Thursday, May 9, 2013

A Tale of Two Kings

First off, apologies are in order for my delayed absence. Between wedding prep, a honeymoon and adjusting to a new house and schedule, writing sort of gets put on the backburner. But I am alive and ready to get back into the swing of things.

Being married has caused me to contemplate certain issues on a new level. Topics that were once theoretical concepts are now experiencal realities. Biblical manhood and family structure has been an important issue to me for a long time. It started out as the quest of a pre-teen boy trying to figure out what made me different from the girls I grew up with. It’s matured into a fuller understanding of masculine identity and responsibility. Now, these concepts have to be put into practice on daily basis.

It is out of this new experience that I’ve been contemplating an important distinction that needs to be made when we discuss issues like manhood and headship. This distinction is illustrated by comparing the rule of two kings. In about 483 B.C., King Xerxes of Persia made an interesting decree commanding that “all women will give honor to their husbands, both great and small” and “that every man should be the master of his own house.”On the surface, Xerxes’ decree seems Complementarian, even Pauline. In fact, the parallels in terminology are striking.

• Xerxes: “all women will give honor to their husbands” (Esther 1:20)
• Paul: “the wife must see to it that she respects her husband” (Ephesians 5:33)

• Xerxes: “every man should be the master of his own house” (Esther 1:22)
• Paul: “Wives, be subject to your own husbands…for the husband is the head of the wife” (Ephesians 5:22-23a)

At a glance, it seems like the Apostle Paul and King Xerxes are pretty much saying the same thing. But in fact the one is worlds apart from the other. The first rule in interpreting any text from the Bible, to a legal document, to a shopping list, is to consider the context. And in the contexts we find that Paul and Xerxes are describing two very different things.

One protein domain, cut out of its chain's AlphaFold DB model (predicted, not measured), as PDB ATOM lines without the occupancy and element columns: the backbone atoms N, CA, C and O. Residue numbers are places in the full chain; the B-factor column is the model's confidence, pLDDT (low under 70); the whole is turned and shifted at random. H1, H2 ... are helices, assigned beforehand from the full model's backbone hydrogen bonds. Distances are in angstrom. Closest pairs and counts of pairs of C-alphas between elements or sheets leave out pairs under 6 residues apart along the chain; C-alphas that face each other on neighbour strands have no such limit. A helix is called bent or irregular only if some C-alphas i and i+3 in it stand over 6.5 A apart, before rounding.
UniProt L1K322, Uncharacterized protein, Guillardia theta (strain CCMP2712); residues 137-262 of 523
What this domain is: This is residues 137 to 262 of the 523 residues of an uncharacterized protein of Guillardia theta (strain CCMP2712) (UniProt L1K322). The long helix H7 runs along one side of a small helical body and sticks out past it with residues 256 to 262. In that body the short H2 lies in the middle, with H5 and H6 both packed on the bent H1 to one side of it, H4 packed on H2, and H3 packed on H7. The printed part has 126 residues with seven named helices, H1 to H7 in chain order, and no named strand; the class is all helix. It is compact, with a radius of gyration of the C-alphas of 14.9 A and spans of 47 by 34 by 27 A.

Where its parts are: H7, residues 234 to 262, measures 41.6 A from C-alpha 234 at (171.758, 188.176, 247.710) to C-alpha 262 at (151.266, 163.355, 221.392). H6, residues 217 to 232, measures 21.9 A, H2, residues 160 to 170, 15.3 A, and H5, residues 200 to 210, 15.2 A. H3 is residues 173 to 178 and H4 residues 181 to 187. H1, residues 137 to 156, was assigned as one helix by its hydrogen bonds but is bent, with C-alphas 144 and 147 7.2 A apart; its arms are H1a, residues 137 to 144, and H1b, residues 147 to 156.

Xerxes is describing tyrannical chauvinism while Paul is describing sacrificial servant-leadership. Xerxes’ decree was promoted when his wife refused to obey his stupid, self-serving edict (Esther 1:10-12). His ego offended, Xerxes throws a tantrum and banishes his queen. Still in an ill mood, he writes up a decree commanding all the women of the kingdom to shape up and “mind their man”.

Xerxes is the first king. He’s motivated by love of self. He uses his position of authority to fulfill his own desires at the expense of others. When his authority is maligned or questioned, he becomes angry and suppresses the opposition. This is the type of king all men are by nature. We all seek our own interests and our pride is angered when our rule is challenged. But thankfully, Paul gives us another example.

While Xerxes is the kind of king and husband we all are in our natural state, divine grace allows us to put on a different kind of King and Husband. Paul describes for us the rule and husbandry of King Jesus. While Xerxes cast his wife away, King Jesus is called “the Savior of the body.” (Ephesians 5:22) His rule is not based on petty edicts or vengeful enforcements but on the fact that “he gave Himself for her, so that He might sanctify her, having cleansed her by the washing of water with the word, that He might present to Himself the church in all her glory, having no spot of wrinkle, or any such thing; but that she would be holy and blameless.” (Ephesians 5:25-27) While King Xerxes degraded his wife, King Jesus presents His bride in all her glory.

And it is this Husband-King that Paul commands us men to emulate: “Husbands love your wives, just as Christ also loved the church and gave Himself up for her,” (Ephesians 5:25) and again, “So husbands ought also to love their own wives as their own bodies.” (Ephesians 5:28) This is the difference between pagan patriarchy and biblical patriarchy. The one is about the man seeking his own interests. The other is about the man giving up his own interests for the sake of others. The one is maintained through force and wrath. The other is maintained through love and self-sacrifice.

Therefore, let us resolve to put on the character of our Lord and lead as He led.


  1. Good distinction, Josh.
    May God bless you in your marriage!

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